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Data from: Prenatal exposure to predation affects predator recognition learning via lateralization plasticity


Lucon-Xiccato, Tyrone; Chivers, Douglas P.; Mitchell, Matthew D.; Ferrari, Maud C. O. (2016), Data from: Prenatal exposure to predation affects predator recognition learning via lateralization plasticity, Dryad, Dataset,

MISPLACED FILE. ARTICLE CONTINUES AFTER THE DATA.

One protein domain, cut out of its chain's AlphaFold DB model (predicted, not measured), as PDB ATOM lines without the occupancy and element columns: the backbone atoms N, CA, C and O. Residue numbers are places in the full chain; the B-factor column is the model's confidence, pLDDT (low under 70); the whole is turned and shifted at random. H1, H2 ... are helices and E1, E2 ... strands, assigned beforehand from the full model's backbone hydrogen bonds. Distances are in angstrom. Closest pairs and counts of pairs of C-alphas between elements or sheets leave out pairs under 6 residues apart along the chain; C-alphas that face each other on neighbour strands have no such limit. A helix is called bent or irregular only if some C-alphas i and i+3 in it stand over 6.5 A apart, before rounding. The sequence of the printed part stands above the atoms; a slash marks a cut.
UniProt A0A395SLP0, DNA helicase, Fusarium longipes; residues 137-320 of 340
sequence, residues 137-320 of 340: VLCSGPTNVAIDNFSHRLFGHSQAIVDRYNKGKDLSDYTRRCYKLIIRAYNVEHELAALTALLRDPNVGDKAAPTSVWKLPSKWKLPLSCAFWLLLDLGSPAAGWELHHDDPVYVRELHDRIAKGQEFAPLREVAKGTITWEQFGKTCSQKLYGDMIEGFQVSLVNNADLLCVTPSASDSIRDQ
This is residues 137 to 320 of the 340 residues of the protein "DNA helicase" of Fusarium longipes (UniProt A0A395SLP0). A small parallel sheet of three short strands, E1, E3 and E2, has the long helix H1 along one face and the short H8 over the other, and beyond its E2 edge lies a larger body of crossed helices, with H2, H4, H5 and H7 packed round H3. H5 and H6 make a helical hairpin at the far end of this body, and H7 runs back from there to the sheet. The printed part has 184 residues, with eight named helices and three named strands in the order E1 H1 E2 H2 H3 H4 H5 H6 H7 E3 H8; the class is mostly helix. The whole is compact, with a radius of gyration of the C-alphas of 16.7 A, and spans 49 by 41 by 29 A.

Prey with cerebral lateralization often shows a bias in escape direction and asymmetrical use of eyes for scanning. Such asymmetries are likely to cause ecological disadvantages when, for example, predators attack from the side in which the prey is more susceptible. However, lateralized individuals are diffuse in many species and, paradoxically, their frequency increases via developmental plasticity in environments with high-predation risk. Using wood frog tadpoles, Lithobates sylvaticus, we tested the hypothesis that cerebral lateralization enhances predator recognition learning and thus overcomes the costs of behavioral asymmetries in high predation risk environments. In the first experiment, we found tadpoles exposed to risk as embryos developed more intense lateralization in a rotational test compared to predator-naive controls. Risk exposure led to the more frequent development of clockwise swimming preference. In the second experiment, we found that tadpoles exhibiting no behavioral lateralization and tadpoles with marked clockwise swimming preference learned to recognize the novel predator odor, with the latter showing a better performance as predicted. Tadpoles with anticlockwise swimming preference did not learn to associate the predator with risk. Exposure to a high-risk environment during early ontogeny appears to favor the development of either a lateralization phenotype with refined predator recognition learning skills, or, to a lesser extent, a lateralization phenotype with poor predator recognition learning skills. Such individuals likely cope with predation using mechanisms other than learning.

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